Las Vegas Sands Chairman and CEO, Sheldon Adelson, and his wife have donated US$75 million to a new super political action committee (PAC) backing US President Donald Trump’s re-election making the couple the highest donors in the Republican campaign efforts, US media outlets have reported.
The also Sands China Chairman and CEO has been a long-time Republican and Trump donor and according to reports citing mandatory disclosure with the Federal Election Commission, has already pledged more than US$75 million to Preserve America, a new super PAC launched in August and committed to re-electing the US President and attacking Democratic nominee Joe Biden.
A super PAC is a US political action committee entity which may raise unlimited sums of money from corporations, unions, and individuals but is not permitted to contribute to or coordinate directly with parties or candidates.
The increase in fundraising by Republican donors was seen by strategists consulted by the report as a last-ditch approach to counter Biden’s lead in the polls and record-breaking fundraising, with the former vice president and the Democratic National Committee bringing in US$364.5 million last month.
Trump’s campaign and America First Action collectively spent over US$247 million on TV and Facebook advertising between April and August, according to data collected by the ad-tracking firm Kantar/CMAG and cited by AP.
According to Bloomberg, the Adelsons were also among the top donors to Trump in 2016, writing checks for US$20 million in the campaign and pitching in an additional US$5 million for the inaugural festivities.
They have also previously given US$50 million this cycle to the Senate Leadership Fund, a super-PAC with ties to Majority Leader Mitch McConnell that supports GOP Senate candidates.
The Jewish businessman has for long justified his backing of Trump by his desire to influence US policy to help Israel, with the US administration in the last four years moving with several policies in this direction, such as scrapping the Iran nuclear deal, brokering the opening of official relations between the UAE and Israel, and moving the US embassy to Jerusalem.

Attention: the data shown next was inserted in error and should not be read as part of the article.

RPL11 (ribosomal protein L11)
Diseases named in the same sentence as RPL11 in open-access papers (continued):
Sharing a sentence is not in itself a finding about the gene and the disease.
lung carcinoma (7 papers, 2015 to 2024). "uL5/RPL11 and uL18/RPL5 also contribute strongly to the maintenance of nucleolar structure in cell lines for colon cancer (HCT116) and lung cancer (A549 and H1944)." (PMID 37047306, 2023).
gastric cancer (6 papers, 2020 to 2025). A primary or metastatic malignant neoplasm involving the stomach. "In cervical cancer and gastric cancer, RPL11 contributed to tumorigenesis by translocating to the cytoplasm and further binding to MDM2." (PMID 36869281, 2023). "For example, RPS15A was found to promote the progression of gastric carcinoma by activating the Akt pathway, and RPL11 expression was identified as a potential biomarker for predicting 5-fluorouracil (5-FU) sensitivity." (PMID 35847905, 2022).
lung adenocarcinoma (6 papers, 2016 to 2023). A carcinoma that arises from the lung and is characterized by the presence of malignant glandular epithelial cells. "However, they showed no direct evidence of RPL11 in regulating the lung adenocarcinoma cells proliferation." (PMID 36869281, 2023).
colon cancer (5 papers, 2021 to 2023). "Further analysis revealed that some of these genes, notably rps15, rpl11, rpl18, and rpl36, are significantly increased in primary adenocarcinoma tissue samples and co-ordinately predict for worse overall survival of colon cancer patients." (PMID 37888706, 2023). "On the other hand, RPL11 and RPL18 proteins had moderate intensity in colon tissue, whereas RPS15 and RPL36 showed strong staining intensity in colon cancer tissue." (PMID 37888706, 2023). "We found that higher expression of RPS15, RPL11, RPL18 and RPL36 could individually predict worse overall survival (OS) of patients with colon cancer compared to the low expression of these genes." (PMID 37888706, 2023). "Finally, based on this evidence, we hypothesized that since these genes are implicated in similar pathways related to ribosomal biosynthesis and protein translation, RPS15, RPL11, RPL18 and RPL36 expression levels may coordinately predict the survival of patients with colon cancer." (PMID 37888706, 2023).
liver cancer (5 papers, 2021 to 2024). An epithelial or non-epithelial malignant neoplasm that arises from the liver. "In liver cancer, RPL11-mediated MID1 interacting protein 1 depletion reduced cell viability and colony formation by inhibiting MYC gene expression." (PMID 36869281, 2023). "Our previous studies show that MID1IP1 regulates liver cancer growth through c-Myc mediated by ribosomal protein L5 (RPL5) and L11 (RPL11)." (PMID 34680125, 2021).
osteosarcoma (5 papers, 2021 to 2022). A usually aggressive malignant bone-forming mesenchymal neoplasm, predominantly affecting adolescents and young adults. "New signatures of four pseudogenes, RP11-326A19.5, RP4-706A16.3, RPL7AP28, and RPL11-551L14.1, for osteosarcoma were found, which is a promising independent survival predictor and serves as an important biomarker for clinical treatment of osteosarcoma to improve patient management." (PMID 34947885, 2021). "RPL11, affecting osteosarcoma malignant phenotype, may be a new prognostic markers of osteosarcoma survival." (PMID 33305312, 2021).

Investigative new platform Politico also reported that during a state visit by Japanese Prime Minister Shinzo Abe to the US in 2017, Trump addressed that he should strongly consider Las Vegas Sands for a license.
The gaming operator this year announced that it would end its pursuits for an integrated resort license in Japan, and focus on expanding its existing resorts in Macau and Singapore, where it is spending US$5.5 billion to renovate various properties.
China-US political tensions have raised considerably during the Trump administration, resulting in a prolonged trade dispute and repeated tit-for-tat political and diplomatic sanctions surrounding Hong Kong following the enforcement this year of new national security legislation in the neighbouring SAR.
In the past four years, President Trump broke with decades of policy that broadly fostered closer ties between the two global powers, with his administration labelling China as a growing and often a dishonest competitor, imposing tariffs on two-thirds of Chinese imports, moved to curb Chinese investments in the U.S. and pressuring allies to shun Chinese technology.
With a new public tender for gaming concessions and sub-concessions schedule for 2022 some gaming analysts have argued US-based gaming operators – Sands China, Wynn Macau and MGM China – could suffer retributions if the Central Government looks to respond to US sanctions by hitting American business interests in the region.